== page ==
Lori Baxter, former director at the Robeson County pound, started a new job last Friday as Interim Director of the Sampson County pound. The county hired Baxter as part of an “image makeover” for their pound, known according to at least one observer, as “the killing place.” Exactly how killing of a killing place is a mystery, however, because former director Kim Williams never bothered to report the Sampson pound’s outcome statistics to the North Carolina Department of Agriculture and Consumer Services as mandated by law.
Baxter is said by some, including herself, to have “turned around” the horrid Robeson County pound. Some might argue that point, however. Baxter did succeed somewhat in reforming the Robeson pound’s image among kill shelter apologists, despite a high kill rate while kennels sat empty and repeated distemper outbreaks due to failure to vaccinate animals upon arrival.
Baxter has started the Sampson image rehab program by creating a Facebook page for the pound and then boldly announcing that she is going to literally bury the Sampson pound’s gas chamber. [Update: the Facebook note that link went to has since been deleted since this entry was posted. But never fear, I was thinking ahead and made a screenshot.]
Make no mistake, the gas chamber is a barbaric instrument and has no place in any facility, period. It is a throwback to a less civilized time when it was introduced by humane societies as an improvement over far more brutal ways of killing animals. As Nathan Winograd notes in Irreconcilable Differences
They introduced the gas chamber to replace slower and more painful ways of killing. (It should be noted that by current standards, there is no real debate about the gas chamber being inhumane. But in the 19th century, activists viewed this as a better alternative than drowning, shooting, and at least in Philadelphia, beating the dogs to death in the public squares.)
Getting rid of gas chambers in NC is without a doubt something that needs to be done without delay.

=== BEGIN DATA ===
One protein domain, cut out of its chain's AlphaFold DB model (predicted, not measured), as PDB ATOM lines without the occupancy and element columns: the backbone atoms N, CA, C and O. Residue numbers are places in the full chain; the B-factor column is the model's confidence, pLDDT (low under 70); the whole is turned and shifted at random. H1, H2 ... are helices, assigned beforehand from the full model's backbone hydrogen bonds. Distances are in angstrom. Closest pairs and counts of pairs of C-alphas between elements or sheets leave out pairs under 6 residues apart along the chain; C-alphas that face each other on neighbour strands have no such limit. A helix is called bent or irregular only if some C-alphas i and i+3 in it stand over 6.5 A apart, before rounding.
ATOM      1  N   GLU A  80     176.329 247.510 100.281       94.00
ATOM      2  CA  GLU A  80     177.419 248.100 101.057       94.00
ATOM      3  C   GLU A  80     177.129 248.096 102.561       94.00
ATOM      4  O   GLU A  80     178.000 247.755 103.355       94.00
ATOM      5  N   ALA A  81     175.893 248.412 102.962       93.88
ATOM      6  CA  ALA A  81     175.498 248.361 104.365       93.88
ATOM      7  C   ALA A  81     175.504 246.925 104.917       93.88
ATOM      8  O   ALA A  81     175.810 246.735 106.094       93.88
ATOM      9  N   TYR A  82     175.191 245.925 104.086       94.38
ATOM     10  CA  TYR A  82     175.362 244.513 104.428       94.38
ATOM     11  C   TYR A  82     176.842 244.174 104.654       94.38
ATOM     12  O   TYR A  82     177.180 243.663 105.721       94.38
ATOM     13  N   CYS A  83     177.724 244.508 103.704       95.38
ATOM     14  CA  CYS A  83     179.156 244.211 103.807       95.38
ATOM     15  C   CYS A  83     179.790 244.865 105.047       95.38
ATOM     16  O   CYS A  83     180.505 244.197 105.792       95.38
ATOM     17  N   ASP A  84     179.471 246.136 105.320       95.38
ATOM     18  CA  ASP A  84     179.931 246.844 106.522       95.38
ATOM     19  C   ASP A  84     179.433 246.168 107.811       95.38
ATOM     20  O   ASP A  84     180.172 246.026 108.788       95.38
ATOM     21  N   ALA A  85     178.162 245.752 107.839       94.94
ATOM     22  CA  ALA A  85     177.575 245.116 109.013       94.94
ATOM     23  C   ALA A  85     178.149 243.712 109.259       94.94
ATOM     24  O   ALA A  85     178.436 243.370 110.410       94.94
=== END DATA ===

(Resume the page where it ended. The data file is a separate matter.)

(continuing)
But hold your horses, it’s still going to wait. Baxter is holding on to her gas chamber until she is sure she has access to some other way to kill pets. “It takes time to get a more humane form of euthanasia into place.” Heaven forbid she should be forced not to kill animals until the Fatal Plus arrives.
Another of Baxter’s first actions as director was to “adjust” the shelter’s open hours to afternoons only, limiting visitation and adoption hours to 1-4 pm Monday through Friday, “a move made toward better customer service and to bring the local shelter in line with those from surrounding counties.” Thanks to Google’s cache feature, we can see that the Sampson pound used to advertise open hours of 9 am to 5 pm Monday through Friday, which means that Baxter has reduced by 62% the opportunity for people in the community to choose shelter adoption when they want to add a pet to the family.
A screenshot of a page cached on may 4, 2012 shows that the Sampson County pound advertised open hours of 9 am to 5 pm Monday Through Friday. new Interim Director Lori Baxter has “improved” customer service by providing fewer hours for the public to view or adopt pets.
Quite simply, Lori Baxter has cooked up a recipe for reduced adoptions and increased killing. She calls the gas chamber the “ONLY resource to make needed space,” which she seems to feel is her job at the shelter. Not protecting animals or saving their lives. Making space. And her preferred method of doing that seems to be killing. (To be fair, she is also begging rescues to take the animals out of her pound, but that is only one tiny step of the only program proven to produce lifesaving success.)
Regardless of what method is used to exterminate the pets, it’s indefensible. To quote Nathan Winograd again:
Even if we were simply to surrender reality and conclude that killing savable animals cannot be ended, killing animals would still not be ethical, merciful, or defensible. Animal lovers would still be morally bound to reject it. Any “practical” or utilitarian consideration about killing cannot hold sway over an animal’s right to live. Just as other social movements reject the “practical” when it violates the rights of individuals for which they advocate, we, too, should reject the idea that killing animals is acceptable because of the claim that there are “too many” for the “too few homes which are available.” Simply put killing healthy or treatable animals is immoral.
UPDATE: Immediately after posting this, I saw that YesBiscuit had published an amazingly appropriate post called “Ending the Killing of Shelter Pets TODAY.” It’s perhaps the perfect thing to read next. Or at least ponder this excerpt:
It is astounding to me that many advocates are willing to accept the misery and chaos of desperately working to save animals from kill rooms at shelters every day yet reject the idea that shelters could simply stop the killing. I understand that change can be daunting but really, how bad could it possibly be? The bar has already been set for many rescuers at misery and chaos, anything above that should be a welcome change.